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Royce Freeman goes to the Broncos, and he might be the best RB value in the whole draft

Advanced stats suggest the Oregon product is special.

NCAA Football: Arizona at Oregon Scott Olmos-USA TODAY Sports

The value of Royce Freeman lies in what you think about a running back, and the perilous future inevitable to one of the most dispensable positions on a football team. Freeman’s biggest calling card is also his biggest detriment, but the Denver Broncos felt comfortable enough with him to take him in the third round anyway.

Based on an advanced statistical system meant to show a player’s pro ceiling based on his college numbers, Freeman has a good chance to be this draft class’ best NFL back.

Derrius Guice and Royce Freeman are probably the safest bets.

Despite battling injury in 2017, Guice’s career marginal efficiency was third among these prospects, and one of the guys above him was NC State’s Jaylen Samuels, whom we’ll discuss in a moment. Guice was on the higher end of the explosiveness scale, though his vertical jump blurs that picture.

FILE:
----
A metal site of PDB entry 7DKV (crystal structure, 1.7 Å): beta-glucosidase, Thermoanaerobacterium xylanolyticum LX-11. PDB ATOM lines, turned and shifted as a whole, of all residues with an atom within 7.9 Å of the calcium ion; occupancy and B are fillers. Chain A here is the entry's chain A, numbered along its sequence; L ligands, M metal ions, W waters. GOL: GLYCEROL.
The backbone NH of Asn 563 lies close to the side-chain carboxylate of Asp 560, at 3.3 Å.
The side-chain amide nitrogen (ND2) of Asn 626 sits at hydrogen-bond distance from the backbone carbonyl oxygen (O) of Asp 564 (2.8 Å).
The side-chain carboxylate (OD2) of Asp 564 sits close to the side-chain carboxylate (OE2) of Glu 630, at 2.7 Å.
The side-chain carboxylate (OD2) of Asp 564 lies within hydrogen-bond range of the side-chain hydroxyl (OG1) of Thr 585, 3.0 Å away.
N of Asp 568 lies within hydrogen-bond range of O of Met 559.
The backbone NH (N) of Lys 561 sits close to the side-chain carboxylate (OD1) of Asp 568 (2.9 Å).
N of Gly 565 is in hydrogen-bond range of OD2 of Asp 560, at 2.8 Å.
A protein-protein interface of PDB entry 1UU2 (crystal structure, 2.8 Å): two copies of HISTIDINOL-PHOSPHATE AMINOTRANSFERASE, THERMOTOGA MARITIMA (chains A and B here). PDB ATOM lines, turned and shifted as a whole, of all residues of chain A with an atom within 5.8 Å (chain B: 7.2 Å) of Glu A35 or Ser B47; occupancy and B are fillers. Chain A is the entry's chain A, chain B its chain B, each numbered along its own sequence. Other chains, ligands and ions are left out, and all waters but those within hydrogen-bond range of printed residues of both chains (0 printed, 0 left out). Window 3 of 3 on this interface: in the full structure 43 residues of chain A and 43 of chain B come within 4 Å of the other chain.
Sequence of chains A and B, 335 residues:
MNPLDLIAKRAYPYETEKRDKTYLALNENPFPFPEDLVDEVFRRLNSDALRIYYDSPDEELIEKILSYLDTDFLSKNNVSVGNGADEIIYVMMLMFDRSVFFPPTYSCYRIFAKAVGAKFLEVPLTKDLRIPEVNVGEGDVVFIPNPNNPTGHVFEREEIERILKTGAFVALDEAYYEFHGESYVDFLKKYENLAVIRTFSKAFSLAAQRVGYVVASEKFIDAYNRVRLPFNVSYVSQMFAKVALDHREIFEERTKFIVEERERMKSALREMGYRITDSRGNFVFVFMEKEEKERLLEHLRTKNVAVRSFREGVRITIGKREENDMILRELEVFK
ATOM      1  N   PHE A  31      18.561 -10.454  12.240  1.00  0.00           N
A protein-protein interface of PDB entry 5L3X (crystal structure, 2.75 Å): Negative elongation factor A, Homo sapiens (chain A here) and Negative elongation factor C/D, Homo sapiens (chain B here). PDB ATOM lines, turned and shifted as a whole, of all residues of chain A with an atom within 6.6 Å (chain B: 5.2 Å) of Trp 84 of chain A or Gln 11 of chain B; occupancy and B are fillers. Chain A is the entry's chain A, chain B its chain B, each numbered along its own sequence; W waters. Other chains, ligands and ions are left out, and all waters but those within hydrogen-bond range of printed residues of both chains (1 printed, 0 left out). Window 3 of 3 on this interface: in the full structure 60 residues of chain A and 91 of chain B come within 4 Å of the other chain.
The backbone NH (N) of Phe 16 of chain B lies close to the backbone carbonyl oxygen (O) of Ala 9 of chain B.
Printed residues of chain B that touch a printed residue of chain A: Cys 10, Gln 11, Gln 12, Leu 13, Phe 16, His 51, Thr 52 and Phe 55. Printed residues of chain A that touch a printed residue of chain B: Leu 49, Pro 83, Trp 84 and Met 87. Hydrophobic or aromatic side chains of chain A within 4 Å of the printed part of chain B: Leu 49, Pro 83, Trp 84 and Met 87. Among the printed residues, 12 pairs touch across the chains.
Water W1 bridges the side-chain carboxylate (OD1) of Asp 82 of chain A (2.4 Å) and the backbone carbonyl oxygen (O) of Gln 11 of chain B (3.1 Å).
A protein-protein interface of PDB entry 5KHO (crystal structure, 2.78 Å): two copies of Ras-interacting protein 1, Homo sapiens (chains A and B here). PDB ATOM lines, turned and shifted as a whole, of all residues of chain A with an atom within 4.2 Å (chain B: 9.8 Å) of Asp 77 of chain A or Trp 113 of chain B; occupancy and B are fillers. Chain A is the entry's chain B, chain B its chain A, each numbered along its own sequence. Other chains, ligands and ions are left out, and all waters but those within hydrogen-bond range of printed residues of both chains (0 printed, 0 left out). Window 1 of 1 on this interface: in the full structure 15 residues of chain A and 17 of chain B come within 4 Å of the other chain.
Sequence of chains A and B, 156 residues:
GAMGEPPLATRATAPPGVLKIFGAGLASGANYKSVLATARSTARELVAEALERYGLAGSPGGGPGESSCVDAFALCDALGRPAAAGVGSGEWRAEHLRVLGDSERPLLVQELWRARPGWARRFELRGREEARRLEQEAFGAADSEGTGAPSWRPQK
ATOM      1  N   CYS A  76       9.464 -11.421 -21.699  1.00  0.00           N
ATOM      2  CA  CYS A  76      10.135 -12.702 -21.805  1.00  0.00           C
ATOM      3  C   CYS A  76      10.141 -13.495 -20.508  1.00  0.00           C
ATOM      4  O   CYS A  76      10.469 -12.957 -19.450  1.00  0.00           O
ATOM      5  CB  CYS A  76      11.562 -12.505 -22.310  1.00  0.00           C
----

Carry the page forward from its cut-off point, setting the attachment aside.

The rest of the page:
It’s the same story with Freeman, who wasn’t as explosive and didn’t wow with his explosiveness exercises at the combine.

Explosiveness is secondary to efficiency, though, and of this year’s prospects, Guice and Freeman are perhaps the most likely to approach a marginal efficiency of zero.

He was incredibly productive at Oregon in a career in which he broke the Pac-12’s touchdown record. In fact, from the second he stepped on the field in Eugene he was toting the rock often and was delivering consistent returns as a rusher and has shown he can also get the job done catching the ball out of the backfield. But that’s the problem, he’s been logging tough miles on his tires since his freshman year. Take a look at his total touches number and how it stayed high throughout his career.

There’s also the conversation about the types of miles that Freeman has on his tires. Despite the connotation of Oregon’s offense, Freeman isn’t the guy that runs around you. His most effective running style is north/south. He is driving type of runner with a really good lower body. His thighs move like pistons to propel him up the field in a hurry, and there’s little in the way of probing in his running style. He knows where he’s gonna go, and he’s gonna get there whether you’re in his way or not. That means he’s more apt to draw harder contact from bigger bodies.

You’ve heard about the ‘ol magic number for a running back, right? When any back turns 30 those returns start diminishing quickly. The miles catch up to you and many careers go south. It’s one of the reasons that running backs have seen their value in the draft diminish, and many argued that the Giants shouldn’t have taken Saquon Barkley No. 2 despite how breathtaking of an athlete he is.

This is the wager of the NFL Draft at running back in the most distilled sense. Can a team get the maximum value out of a player before father time catches up. Freeman should be productive in the NFL, but for how long?